Meeting News

Undiagnosed celiac disease more common in women

WASHINGTON — Women in the general population are more likely to have undiagnosed celiac disease, and the difference is even more pronounced in younger girls, according to data presented at Digestive Disease Week.

Claire L. Jansson-Knodell, MD, of the Mayo Clinic, in Rochester, Minn., said that while previous studies have suggested that diagnosed celiac disease is more prevalent in women, there has been a lack of studies that have focused on sex-based differences in undiagnosed populations.

“There is a known female predominance in diagnosed celiac disease,” Jansson-Knodell said in a presentation. “What is unknown is if that [sex] disparity extends to undiagnosed or undetected populations identified through screening studies.”

Jansson-Knodell conducted a meta-analysis of studies that performed both a screening and confirmatory test – either a second serological study or a small intestine biopsy – and that provided clear and complete data regarding sex. The researchers identified 88 studies that met their inclusion criteria, which included data on 299,629 patients.

The investigators discovered that women (0.589%) had a higher rate of undetected celiac disease than men (0.415%; RR = 1.42; 95% CI, 1.27-1.57; P < .00001).

The researcher also analyzed data from several subgroups, including one that focused on children. They found that undiagnosed celiac disease was more prevalent in girls (0.917%) than in boys (0.512%; RR = 1.79; 95% CI, 1.44-2.22; P < .0001).

Jansson-Knodell and colleagues said their findings could impact clinical screening, diagnosis and management of celiac disease, and suggested that physicians might want to have a higher suspicion for the diagnosis of celiac disease in women and girls. – by Alex Young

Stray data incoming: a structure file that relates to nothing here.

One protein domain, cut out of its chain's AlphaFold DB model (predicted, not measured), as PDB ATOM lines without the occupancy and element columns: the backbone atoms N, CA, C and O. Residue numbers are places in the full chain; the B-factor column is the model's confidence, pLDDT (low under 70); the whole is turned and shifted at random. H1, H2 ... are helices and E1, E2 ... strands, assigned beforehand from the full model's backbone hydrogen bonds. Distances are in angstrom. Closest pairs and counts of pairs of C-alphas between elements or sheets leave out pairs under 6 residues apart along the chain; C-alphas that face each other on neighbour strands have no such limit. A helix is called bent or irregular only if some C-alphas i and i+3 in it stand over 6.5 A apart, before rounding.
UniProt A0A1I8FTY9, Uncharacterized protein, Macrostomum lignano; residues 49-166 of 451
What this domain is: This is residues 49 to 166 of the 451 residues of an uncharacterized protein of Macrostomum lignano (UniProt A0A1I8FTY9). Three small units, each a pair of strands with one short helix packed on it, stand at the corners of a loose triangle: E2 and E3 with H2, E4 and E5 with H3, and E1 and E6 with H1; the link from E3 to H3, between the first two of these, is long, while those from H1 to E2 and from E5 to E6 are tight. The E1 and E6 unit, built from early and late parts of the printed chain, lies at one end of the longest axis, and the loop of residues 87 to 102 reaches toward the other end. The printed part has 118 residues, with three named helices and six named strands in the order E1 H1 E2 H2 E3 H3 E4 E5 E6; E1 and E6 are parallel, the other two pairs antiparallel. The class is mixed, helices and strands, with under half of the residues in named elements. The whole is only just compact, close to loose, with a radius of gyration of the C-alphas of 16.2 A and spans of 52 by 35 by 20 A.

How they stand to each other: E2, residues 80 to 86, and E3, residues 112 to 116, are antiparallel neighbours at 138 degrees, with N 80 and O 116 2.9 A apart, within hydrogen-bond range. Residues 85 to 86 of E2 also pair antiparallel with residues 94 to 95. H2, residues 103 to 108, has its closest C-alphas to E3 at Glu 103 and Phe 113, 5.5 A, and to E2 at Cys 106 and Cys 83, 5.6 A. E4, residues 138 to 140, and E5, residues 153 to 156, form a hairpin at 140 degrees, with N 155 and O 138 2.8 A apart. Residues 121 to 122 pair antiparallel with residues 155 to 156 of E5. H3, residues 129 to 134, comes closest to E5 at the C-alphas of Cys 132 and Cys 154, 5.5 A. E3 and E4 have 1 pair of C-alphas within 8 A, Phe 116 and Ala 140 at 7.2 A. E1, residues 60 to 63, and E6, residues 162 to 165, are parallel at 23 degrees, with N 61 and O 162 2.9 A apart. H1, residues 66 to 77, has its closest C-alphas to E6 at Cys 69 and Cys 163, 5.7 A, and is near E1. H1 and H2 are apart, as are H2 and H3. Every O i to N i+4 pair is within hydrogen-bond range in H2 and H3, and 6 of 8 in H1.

Reference:

Jansson-Knodell CL, et al. Abstract 579. Presented at: Digestive Disease Week; June 2-5, 2018; Washington, D.C.

Disclosures: Jansson-Knodell reports no relevant financial disclosures. Please see the DDW faculty disclosure index for a list of all other authors’ relevant financial disclosures.

WASHINGTON — Women in the general population are more likely to have undiagnosed celiac disease, and the difference is even more pronounced in younger girls, according to data presented at Digestive Disease Week.

Claire L. Jansson-Knodell, MD, of the Mayo Clinic, in Rochester, Minn., said that while previous studies have suggested that diagnosed celiac disease is more prevalent in women, there has been a lack of studies that have focused on sex-based differences in undiagnosed populations.

“There is a known female predominance in diagnosed celiac disease,” Jansson-Knodell said in a presentation. “What is unknown is if that [sex] disparity extends to undiagnosed or undetected populations identified through screening studies.”

Jansson-Knodell conducted a meta-analysis of studies that performed both a screening and confirmatory test – either a second serological study or a small intestine biopsy – and that provided clear and complete data regarding sex. The researchers identified 88 studies that met their inclusion criteria, which included data on 299,629 patients.

The investigators discovered that women (0.589%) had a higher rate of undetected celiac disease than men (0.415%; RR = 1.42; 95% CI, 1.27-1.57; P < .00001).

The researcher also analyzed data from several subgroups, including one that focused on children. They found that undiagnosed celiac disease was more prevalent in girls (0.917%) than in boys (0.512%; RR = 1.79; 95% CI, 1.44-2.22; P < .0001).

Jansson-Knodell and colleagues said their findings could impact clinical screening, diagnosis and management of celiac disease, and suggested that physicians might want to have a higher suspicion for the diagnosis of celiac disease in women and girls. – by Alex Young

Reference:

Jansson-Knodell CL, et al. Abstract 579. Presented at: Digestive Disease Week; June 2-5, 2018; Washington, D.C.

Disclosures: Jansson-Knodell reports no relevant financial disclosures. Please see the DDW faculty disclosure index for a list of all other authors’ relevant financial disclosures.

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